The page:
Reported August 05, 2008
(Ivanhoe Newswire) — New research provides insight into the disabling depression experienced by many new mothers and may lead to better treatment.
Postpartum depression has been linked to changes in steroid hormone levels in the brain, but experts believe other factors also contribute to the condition.
Researchers recently observed in mice a significant decrease in brain components containing GABAA receptors during pregnancy. The receptors are part of the GABA neurotransmitter system, which has been linked to anxiety disorders. They are also a major target for neurosteroid hormones, which play a role in mood. After giving birth, researchers say the GABAA-containing components appeared to rebound, probably because neurosteroid hormones, which increase during pregnancy, drop quickly after birth.
Researchers also looked at mice deficient in these components and found they suffered from depression-like behaviors following the birth of their litters and demonstrated other abnormal maternal behaviors that led to lower survival of their pups. When the mice were treated with a substance to boost GABA activity, their behavior normalized and pup survival increased.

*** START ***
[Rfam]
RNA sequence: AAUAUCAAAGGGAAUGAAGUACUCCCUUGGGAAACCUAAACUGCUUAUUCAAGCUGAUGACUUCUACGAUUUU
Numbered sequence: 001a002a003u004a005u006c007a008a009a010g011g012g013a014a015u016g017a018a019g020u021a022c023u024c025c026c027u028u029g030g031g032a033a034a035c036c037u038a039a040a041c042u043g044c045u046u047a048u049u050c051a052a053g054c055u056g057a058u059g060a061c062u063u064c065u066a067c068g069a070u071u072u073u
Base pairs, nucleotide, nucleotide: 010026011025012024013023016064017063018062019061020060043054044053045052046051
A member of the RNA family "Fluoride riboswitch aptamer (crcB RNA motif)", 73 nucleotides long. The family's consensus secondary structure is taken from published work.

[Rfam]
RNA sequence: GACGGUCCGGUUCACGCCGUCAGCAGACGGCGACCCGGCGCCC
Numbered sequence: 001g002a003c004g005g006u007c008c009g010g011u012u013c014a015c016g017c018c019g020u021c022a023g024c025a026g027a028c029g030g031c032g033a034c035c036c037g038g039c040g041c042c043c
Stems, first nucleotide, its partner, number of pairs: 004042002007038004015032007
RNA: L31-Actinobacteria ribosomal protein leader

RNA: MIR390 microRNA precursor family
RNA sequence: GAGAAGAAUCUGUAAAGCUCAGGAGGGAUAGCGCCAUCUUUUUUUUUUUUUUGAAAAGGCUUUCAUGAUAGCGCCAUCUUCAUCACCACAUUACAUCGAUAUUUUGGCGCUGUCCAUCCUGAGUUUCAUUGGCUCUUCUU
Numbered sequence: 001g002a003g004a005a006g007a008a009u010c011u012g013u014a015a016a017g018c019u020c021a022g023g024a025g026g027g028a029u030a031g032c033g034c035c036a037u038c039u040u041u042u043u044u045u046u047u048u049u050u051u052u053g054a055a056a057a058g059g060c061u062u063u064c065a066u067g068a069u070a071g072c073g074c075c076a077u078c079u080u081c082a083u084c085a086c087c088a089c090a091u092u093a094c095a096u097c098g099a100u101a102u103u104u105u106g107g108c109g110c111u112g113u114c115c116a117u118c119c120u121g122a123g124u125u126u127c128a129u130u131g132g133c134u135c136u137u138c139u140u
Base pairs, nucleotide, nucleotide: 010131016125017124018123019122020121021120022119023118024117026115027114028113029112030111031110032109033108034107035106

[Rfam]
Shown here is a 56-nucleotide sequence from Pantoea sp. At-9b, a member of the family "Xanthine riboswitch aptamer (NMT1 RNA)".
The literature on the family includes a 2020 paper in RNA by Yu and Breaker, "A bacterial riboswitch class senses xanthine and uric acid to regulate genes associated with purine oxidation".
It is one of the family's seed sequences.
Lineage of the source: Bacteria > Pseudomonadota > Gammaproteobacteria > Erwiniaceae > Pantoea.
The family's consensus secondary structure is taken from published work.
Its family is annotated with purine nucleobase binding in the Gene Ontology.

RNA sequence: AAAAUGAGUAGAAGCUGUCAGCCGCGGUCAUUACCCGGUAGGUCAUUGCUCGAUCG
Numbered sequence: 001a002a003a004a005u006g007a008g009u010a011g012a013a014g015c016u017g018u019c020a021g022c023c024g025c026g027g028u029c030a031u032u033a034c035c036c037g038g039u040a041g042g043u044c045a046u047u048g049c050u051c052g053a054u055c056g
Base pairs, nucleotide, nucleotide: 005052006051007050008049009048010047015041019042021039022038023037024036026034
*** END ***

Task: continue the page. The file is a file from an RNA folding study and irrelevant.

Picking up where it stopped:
Istvan Mody, Ph.D., study author from the University of California, Los Angeles, believes these mouse models will foster further insights into the mechanisms of postpartum depression and may provide much needed therapeutic potential for the large number of new mothers suffering from mood disorders.
SOURCE: Neuron, published online July 30, 2008